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Home » Hacking News » Smart security: network scanners

Smart security: network scanners

by Nikola Strahija on October 30th, 2002 Don't wait for a hacker to show you where your network's vulnerabilities lie. Be smart, and use a network scanner with intelligence--artificial intelligence (AI), to be precise.

That's what the latest generation of network vulnerability scanners do--they probe your network in order to learn its weaknesses. Some scanner makers, though, shy away from calling the process AI, at least partly for marketing reasons. As explained by Dave Cole, director of products at scanner vendor Foundstone in Mission Viejo, CA: "Maybe it's AI at some basic level, but that is not what the customers are focusing on--they are having enough trouble with standard vulnerabilities."

But whatever the process is called, network vulnerability scanners combine databases of known security problems with complex logic to find security weaknesses before a human hacker does. The software generates a list of problems that it finds, and often includes notes on how to correct them, explained Mike Rasmussen, an analyst at Giga Information Group. Network scanners do not, however, look for vulnerabilities in the configuration of a given host, or in application code--host scanners and code scanners do that.

Scanners also don't guarantee security, since minor holes may still be exploited by an expert, while major holes may only lead to an impenetrable firewall. "It's not a question of whether you are safe, but of how protected you are," said Oliver Day, sales engineer at eEye Digital Security in Aliso Viejo, CA, which has a scanning product called Retina. "You will never know that until you gauge it, and you can't do it just once and leave it at that."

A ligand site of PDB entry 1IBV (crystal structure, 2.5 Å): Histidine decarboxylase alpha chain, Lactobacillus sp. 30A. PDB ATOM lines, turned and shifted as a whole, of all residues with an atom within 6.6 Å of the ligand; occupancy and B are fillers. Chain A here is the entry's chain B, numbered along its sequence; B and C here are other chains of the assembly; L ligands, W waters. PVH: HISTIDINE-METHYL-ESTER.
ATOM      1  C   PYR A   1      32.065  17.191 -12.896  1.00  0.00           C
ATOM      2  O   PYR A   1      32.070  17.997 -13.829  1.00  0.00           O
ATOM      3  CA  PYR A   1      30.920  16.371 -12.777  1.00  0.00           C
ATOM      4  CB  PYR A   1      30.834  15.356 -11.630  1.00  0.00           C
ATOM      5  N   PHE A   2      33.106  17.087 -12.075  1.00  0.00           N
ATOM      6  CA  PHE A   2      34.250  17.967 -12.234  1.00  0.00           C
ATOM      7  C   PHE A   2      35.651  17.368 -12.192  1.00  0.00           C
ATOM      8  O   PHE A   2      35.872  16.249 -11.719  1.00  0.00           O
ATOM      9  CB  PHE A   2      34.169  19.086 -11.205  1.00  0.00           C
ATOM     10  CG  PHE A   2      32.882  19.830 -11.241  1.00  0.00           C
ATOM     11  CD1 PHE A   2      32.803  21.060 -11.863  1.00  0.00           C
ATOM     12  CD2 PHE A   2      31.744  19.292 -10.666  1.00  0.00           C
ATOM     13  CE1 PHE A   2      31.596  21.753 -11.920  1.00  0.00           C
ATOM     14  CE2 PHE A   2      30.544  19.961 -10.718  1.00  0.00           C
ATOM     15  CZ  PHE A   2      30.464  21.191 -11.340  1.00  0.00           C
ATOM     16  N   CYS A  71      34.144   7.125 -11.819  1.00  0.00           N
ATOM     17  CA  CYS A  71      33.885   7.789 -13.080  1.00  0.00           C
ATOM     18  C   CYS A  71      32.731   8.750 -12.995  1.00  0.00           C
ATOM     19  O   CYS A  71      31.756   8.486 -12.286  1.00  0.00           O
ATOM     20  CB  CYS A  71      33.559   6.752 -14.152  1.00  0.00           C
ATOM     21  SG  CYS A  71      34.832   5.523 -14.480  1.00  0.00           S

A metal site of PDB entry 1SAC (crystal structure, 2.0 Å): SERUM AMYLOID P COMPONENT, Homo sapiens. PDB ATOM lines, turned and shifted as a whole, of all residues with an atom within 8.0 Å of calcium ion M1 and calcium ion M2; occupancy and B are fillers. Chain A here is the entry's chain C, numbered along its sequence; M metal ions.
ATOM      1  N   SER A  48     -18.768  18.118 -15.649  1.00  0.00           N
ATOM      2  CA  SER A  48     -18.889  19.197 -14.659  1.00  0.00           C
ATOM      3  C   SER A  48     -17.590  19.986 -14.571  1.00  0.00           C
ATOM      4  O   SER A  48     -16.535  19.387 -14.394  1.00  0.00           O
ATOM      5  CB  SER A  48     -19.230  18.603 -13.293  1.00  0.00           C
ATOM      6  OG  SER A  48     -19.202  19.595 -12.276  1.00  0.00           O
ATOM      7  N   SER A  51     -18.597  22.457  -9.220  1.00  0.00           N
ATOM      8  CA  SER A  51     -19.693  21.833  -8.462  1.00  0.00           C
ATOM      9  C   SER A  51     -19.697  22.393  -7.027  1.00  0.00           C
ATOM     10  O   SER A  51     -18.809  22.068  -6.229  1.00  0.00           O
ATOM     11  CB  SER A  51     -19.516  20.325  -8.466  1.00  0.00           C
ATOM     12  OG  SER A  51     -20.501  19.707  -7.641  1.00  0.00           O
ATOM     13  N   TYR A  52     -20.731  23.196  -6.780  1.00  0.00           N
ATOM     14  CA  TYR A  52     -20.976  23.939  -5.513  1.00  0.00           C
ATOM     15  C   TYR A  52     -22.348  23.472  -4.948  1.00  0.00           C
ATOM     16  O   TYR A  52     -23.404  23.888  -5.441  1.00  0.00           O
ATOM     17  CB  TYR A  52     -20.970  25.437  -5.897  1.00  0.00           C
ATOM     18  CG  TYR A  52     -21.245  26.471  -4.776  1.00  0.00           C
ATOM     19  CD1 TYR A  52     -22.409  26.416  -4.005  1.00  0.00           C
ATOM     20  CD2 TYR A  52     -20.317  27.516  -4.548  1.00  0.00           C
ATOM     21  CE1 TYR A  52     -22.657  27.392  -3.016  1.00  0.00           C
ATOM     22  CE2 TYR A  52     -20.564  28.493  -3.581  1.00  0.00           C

Meanwhile, scanning just the perimeter (the ports facing the outside world) is not enough--you also have to look at the interior of the network, since attacks originate there, too. Day recalled a client who discovered that someone had installed a wireless access point in an empty cubical with an open network port. This allowed the person to sit in the parking lot and divert network traffic, Day explained.

"Gentleness" is a quality more often emphasized by scanner vendors, meaning their software shouldn't crash running systems. First-generation software would query ports with non-compliant requests to see what operating system responded, but that method could crash networked printers and industrial equipment that possessed limited error responses, Cole explained.

Rasmussen said the leading network vulnerability scanning software packages are Internet Scanner from Internet Security Systems (ISS); newcomer Cyc Corp.'s CycSecure; eEye's Retina; Foundstone's FoundScan; NetRecon 5 from Symantec; and a French freeware product called Nessus.

By Lamont Wood

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